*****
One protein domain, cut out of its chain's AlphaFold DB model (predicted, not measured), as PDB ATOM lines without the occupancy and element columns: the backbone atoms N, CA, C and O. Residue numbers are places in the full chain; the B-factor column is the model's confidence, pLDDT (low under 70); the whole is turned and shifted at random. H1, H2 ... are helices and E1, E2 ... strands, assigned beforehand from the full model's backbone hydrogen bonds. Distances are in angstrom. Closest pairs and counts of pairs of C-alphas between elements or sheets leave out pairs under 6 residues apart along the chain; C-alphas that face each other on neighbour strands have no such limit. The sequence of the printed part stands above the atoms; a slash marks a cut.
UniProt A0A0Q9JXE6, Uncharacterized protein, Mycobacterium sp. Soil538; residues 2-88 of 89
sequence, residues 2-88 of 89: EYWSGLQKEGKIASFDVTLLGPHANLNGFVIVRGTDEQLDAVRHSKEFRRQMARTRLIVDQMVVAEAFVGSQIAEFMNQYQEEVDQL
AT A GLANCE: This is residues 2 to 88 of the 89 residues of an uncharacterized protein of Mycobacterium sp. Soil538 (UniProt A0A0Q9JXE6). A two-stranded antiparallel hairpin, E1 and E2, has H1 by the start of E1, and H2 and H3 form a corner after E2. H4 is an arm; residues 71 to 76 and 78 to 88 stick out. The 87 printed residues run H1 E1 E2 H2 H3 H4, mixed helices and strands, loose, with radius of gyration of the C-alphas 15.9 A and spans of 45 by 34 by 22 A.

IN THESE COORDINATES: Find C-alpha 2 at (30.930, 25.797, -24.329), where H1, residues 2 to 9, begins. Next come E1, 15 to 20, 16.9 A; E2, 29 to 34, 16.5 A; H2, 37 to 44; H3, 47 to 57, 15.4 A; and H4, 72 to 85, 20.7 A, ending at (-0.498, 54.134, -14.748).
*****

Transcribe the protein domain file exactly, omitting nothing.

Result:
One protein domain, cut out of its chain's AlphaFold DB model (predicted, not measured), as PDB ATOM lines without the occupancy and element columns: the backbone atoms N, CA, C and O. Residue numbers are places in the full chain; the B-factor column is the model's confidence, pLDDT (low under 70); the whole is turned and shifted at random. H1, H2 ... are helices and E1, E2 ... strands, assigned beforehand from the full model's backbone hydrogen bonds. Distances are in angstrom. Closest pairs and counts of pairs of C-alphas between elements or sheets leave out pairs under 6 residues apart along the chain; C-alphas that face each other on neighbour strands have no such limit. The sequence of the printed part stands above the atoms; a slash marks a cut.
UniProt A0A0Q9JXE6, Uncharacterized protein, Mycobacterium sp. Soil538; residues 2-88 of 89
sequence, residues 2-88 of 89: EYWSGLQKEGKIASFDVTLLGPHANLNGFVIVRGTDEQLDAVRHSKEFRRQMARTRLIVDQMVVAEAFVGSQIAEFMNQYQEEVDQL
AT A GLANCE: This is residues 2 to 88 of the 89 residues of an uncharacterized protein of Mycobacterium sp. Soil538 (UniProt A0A0Q9JXE6). A two-stranded antiparallel hairpin, E1 and E2, has H1 by the start of E1, and H2 and H3 form a corner after E2. H4 is an arm; residues 71 to 76 and 78 to 88 stick out. The 87 printed residues run H1 E1 E2 H2 H3 H4, mixed helices and strands, loose, with radius of gyration of the C-alphas 15.9 A and spans of 45 by 34 by 22 A.

IN THESE COORDINATES: Find C-alpha 2 at (30.930, 25.797, -24.329), where H1, residues 2 to 9, begins. Next come E1, 15 to 20, 16.9 A; E2, 29 to 34, 16.5 A; H2, 37 to 44; H3, 47 to 57, 15.4 A; and H4, 72 to 85, 20.7 A, ending at (-0.498, 54.134, -14.748).